[Another] feature of many communities both in the postindustrial West and in many of the poorer parts of the world is ugliness. True, some communities manage to sustain levels of art and music... which bring a richness even to the most poverty-stricken areas. But the shoulder-shrugging functionalism of postwar architecture, coupled with the passivity born of decades of television, has meant that for many people the world appears to offer little but bleak urban landscapes, on the one hand, and tawdry entertainment, on the other. And when people cease to be surrounded by beauty, they cease to hope. They internalize the message of their eyes and ears, the message which whispers that they are not worth very much, that they are in effect less than fully human.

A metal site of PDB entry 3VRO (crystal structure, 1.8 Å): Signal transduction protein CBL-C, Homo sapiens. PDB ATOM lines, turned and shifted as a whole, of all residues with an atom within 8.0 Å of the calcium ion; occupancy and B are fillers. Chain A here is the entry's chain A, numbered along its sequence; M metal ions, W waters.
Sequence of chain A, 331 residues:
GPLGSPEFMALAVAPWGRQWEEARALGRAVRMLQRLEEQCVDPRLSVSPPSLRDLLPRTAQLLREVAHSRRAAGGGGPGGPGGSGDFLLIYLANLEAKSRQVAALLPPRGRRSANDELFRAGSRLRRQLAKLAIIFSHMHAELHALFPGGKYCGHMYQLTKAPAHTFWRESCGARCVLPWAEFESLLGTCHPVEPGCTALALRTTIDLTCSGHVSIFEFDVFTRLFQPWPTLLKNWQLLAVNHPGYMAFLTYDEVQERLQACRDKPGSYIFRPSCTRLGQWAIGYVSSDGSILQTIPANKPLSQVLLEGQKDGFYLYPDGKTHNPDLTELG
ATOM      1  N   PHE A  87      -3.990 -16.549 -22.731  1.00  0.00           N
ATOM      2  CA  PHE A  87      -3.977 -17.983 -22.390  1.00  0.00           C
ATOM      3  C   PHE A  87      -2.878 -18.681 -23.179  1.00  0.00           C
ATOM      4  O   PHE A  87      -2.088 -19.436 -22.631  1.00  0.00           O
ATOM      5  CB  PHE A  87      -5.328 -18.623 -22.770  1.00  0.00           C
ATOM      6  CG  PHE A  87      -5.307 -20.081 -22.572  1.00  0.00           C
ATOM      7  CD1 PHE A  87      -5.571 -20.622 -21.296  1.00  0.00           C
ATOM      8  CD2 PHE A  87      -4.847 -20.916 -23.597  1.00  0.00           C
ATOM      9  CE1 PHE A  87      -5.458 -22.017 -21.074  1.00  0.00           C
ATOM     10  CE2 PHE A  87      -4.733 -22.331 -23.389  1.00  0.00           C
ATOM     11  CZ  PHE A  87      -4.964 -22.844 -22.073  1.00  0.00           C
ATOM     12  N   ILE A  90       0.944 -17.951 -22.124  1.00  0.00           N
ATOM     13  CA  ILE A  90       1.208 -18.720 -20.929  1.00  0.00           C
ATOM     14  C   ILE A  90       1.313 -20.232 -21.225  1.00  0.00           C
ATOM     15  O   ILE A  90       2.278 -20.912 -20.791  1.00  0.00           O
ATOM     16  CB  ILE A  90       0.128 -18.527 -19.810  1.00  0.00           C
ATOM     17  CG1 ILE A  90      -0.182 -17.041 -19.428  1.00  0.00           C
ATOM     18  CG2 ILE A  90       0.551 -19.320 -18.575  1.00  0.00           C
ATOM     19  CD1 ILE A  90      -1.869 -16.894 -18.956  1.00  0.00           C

Part of the role of the church in the past was--and could and should be again--to foster and sustain lives of beauty and aesthetic meaning at every level, from music making in the village pub to drama in the local primary school, from artists' and photographers' workshops to still-life painting classes, from symphony concerts... to driftwood sculptures. The church, because it is the family that believes in hope for new creation, should be the place in every town and village where new creativity bursts forth for the whole community, pointing to the hope that, like all beauty, always comes as a surprise.
I've taken these excerpts from Surprised By Hope which I'm still working through. I don't agree with Bishop Wright on every point, but he has opened my eyes to some new ways of viewing several areas of my faith. This chapter, which the above quoted material only begins to touch, on the mission of the church really resonated with me. I'd recommend this book to all.